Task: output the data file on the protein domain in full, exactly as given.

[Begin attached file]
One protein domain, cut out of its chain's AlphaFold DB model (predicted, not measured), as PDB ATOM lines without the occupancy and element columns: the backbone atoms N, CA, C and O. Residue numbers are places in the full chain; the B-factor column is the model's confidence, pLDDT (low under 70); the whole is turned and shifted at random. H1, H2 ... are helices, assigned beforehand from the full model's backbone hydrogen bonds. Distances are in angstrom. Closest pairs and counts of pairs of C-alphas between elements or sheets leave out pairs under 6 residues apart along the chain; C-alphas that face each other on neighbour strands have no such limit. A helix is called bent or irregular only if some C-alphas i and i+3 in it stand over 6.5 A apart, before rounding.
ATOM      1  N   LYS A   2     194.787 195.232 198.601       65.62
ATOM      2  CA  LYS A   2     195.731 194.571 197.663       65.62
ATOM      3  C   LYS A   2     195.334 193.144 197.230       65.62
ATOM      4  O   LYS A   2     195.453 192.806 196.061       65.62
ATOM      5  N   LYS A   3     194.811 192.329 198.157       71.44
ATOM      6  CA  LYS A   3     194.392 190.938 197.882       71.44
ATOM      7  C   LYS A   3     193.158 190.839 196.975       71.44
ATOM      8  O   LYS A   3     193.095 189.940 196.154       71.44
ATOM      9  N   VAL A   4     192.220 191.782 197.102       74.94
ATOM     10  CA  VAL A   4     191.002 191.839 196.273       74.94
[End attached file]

One protein domain, cut out of its chain's AlphaFold DB model (predicted, not measured), as PDB ATOM lines without the occupancy and element columns: the backbone atoms N, CA, C and O. Residue numbers are places in the full chain; the B-factor column is the model's confidence, pLDDT (low under 70); the whole is turned and shifted at random. H1, H2 ... are helices, assigned beforehand from the full model's backbone hydrogen bonds. Distances are in angstrom. Closest pairs and counts of pairs of C-alphas between elements or sheets leave out pairs under 6 residues apart along the chain; C-alphas that face each other on neighbour strands have no such limit. A helix is called bent or irregular only if some C-alphas i and i+3 in it stand over 6.5 A apart, before rounding.
ATOM      1  N   LYS A   2     194.787 195.232 198.601       65.62
ATOM      2  CA  LYS A   2     195.731 194.571 197.663       65.62
ATOM      3  C   LYS A   2     195.334 193.144 197.230       65.62
ATOM      4  O   LYS A   2     195.453 192.806 196.061       65.62
ATOM      5  N   LYS A   3     194.811 192.329 198.157       71.44
ATOM      6  CA  LYS A   3     194.392 190.938 197.882       71.44
ATOM      7  C   LYS A   3     193.158 190.839 196.975       71.44
ATOM      8  O   LYS A   3     193.095 189.940 196.154       71.44
ATOM      9  N   VAL A   4     192.220 191.782 197.102       74.94
ATOM     10  CA  VAL A   4     191.002 191.839 196.273       74.94